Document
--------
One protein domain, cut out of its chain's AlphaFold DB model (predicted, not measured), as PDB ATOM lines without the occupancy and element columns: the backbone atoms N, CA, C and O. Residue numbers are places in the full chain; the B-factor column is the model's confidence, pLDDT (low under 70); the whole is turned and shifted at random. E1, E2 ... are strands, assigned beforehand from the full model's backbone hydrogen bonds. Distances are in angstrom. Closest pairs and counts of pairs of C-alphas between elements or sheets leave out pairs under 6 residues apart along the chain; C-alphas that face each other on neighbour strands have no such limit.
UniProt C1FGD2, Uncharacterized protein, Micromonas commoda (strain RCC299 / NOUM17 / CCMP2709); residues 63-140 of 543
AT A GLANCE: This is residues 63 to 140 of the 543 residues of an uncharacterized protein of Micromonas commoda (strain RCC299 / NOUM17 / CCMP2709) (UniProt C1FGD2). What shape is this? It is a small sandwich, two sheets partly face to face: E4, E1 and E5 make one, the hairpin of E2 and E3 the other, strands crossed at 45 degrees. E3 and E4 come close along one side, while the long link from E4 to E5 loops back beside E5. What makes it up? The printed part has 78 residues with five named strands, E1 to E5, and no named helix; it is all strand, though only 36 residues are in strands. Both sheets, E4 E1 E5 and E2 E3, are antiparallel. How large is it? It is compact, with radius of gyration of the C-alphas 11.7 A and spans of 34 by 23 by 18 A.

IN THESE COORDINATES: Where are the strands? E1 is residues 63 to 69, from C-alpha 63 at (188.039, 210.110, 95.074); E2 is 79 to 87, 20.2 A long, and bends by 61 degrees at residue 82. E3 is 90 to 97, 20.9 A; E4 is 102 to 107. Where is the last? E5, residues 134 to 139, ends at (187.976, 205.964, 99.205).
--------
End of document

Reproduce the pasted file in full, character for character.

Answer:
One protein domain, cut out of its chain's AlphaFold DB model (predicted, not measured), as PDB ATOM lines without the occupancy and element columns: the backbone atoms N, CA, C and O. Residue numbers are places in the full chain; the B-factor column is the model's confidence, pLDDT (low under 70); the whole is turned and shifted at random. E1, E2 ... are strands, assigned beforehand from the full model's backbone hydrogen bonds. Distances are in angstrom. Closest pairs and counts of pairs of C-alphas between elements or sheets leave out pairs under 6 residues apart along the chain; C-alphas that face each other on neighbour strands have no such limit.
UniProt C1FGD2, Uncharacterized protein, Micromonas commoda (strain RCC299 / NOUM17 / CCMP2709); residues 63-140 of 543
AT A GLANCE: This is residues 63 to 140 of the 543 residues of an uncharacterized protein of Micromonas commoda (strain RCC299 / NOUM17 / CCMP2709) (UniProt C1FGD2). What shape is this? It is a small sandwich, two sheets partly face to face: E4, E1 and E5 make one, the hairpin of E2 and E3 the other, strands crossed at 45 degrees. E3 and E4 come close along one side, while the long link from E4 to E5 loops back beside E5. What makes it up? The printed part has 78 residues with five named strands, E1 to E5, and no named helix; it is all strand, though only 36 residues are in strands. Both sheets, E4 E1 E5 and E2 E3, are antiparallel. How large is it? It is compact, with radius of gyration of the C-alphas 11.7 A and spans of 34 by 23 by 18 A.

IN THESE COORDINATES: Where are the strands? E1 is residues 63 to 69, from C-alpha 63 at (188.039, 210.110, 95.074); E2 is 79 to 87, 20.2 A long, and bends by 61 degrees at residue 82. E3 is 90 to 97, 20.9 A; E4 is 102 to 107. Where is the last? E5, residues 134 to 139, ends at (187.976, 205.964, 99.205).